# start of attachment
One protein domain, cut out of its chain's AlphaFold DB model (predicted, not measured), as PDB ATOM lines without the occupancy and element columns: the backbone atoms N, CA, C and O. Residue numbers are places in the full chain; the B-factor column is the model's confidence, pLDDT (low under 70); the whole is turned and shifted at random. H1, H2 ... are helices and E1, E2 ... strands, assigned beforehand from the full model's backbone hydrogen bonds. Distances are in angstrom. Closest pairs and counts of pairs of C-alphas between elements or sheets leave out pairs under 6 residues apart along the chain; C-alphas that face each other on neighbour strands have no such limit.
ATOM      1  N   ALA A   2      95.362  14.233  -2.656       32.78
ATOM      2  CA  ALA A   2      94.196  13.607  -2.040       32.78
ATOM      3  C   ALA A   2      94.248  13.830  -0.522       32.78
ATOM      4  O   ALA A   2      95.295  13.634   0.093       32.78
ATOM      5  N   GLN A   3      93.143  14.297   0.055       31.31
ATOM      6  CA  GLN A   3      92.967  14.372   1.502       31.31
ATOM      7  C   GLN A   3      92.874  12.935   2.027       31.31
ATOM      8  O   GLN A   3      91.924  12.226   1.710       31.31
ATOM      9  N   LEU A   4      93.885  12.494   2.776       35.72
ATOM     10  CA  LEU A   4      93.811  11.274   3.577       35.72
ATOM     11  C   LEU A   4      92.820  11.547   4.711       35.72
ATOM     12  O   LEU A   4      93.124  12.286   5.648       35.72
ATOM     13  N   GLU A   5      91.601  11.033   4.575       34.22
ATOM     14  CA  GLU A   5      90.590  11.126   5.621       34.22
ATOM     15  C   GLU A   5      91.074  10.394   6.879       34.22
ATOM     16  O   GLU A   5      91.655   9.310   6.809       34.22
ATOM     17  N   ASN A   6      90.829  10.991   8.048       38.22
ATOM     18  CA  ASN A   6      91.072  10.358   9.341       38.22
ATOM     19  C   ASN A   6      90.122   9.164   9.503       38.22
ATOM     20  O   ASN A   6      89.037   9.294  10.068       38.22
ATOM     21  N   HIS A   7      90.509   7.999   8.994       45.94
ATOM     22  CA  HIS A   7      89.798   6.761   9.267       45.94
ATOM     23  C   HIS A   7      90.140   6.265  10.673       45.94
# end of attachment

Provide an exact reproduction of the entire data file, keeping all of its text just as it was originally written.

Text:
One protein domain, cut out of its chain's AlphaFold DB model (predicted, not measured), as PDB ATOM lines without the occupancy and element columns: the backbone atoms N, CA, C and O. Residue numbers are places in the full chain; the B-factor column is the model's confidence, pLDDT (low under 70); the whole is turned and shifted at random. H1, H2 ... are helices and E1, E2 ... strands, assigned beforehand from the full model's backbone hydrogen bonds. Distances are in angstrom. Closest pairs and counts of pairs of C-alphas between elements or sheets leave out pairs under 6 residues apart along the chain; C-alphas that face each other on neighbour strands have no such limit.
ATOM      1  N   ALA A   2      95.362  14.233  -2.656       32.78
ATOM      2  CA  ALA A   2      94.196  13.607  -2.040       32.78
ATOM      3  C   ALA A   2      94.248  13.830  -0.522       32.78
ATOM      4  O   ALA A   2      95.295  13.634   0.093       32.78
ATOM      5  N   GLN A   3      93.143  14.297   0.055       31.31
ATOM      6  CA  GLN A   3      92.967  14.372   1.502       31.31
ATOM      7  C   GLN A   3      92.874  12.935   2.027       31.31
ATOM      8  O   GLN A   3      91.924  12.226   1.710       31.31
ATOM      9  N   LEU A   4      93.885  12.494   2.776       35.72
ATOM     10  CA  LEU A   4      93.811  11.274   3.577       35.72
ATOM     11  C   LEU A   4      92.820  11.547   4.711       35.72
ATOM     12  O   LEU A   4      93.124  12.286   5.648       35.72
ATOM     13  N   GLU A   5      91.601  11.033   4.575       34.22
ATOM     14  CA  GLU A   5      90.590  11.126   5.621       34.22
ATOM     15  C   GLU A   5      91.074  10.394   6.879       34.22
ATOM     16  O   GLU A   5      91.655   9.310   6.809       34.22
ATOM     17  N   ASN A   6      90.829  10.991   8.048       38.22
ATOM     18  CA  ASN A   6      91.072  10.358   9.341       38.22
ATOM     19  C   ASN A   6      90.122   9.164   9.503       38.22
ATOM     20  O   ASN A   6      89.037   9.294  10.068       38.22
ATOM     21  N   HIS A   7      90.509   7.999   8.994       45.94
ATOM     22  CA  HIS A   7      89.798   6.761   9.267       45.94
ATOM     23  C   HIS A   7      90.140   6.265  10.673       45.94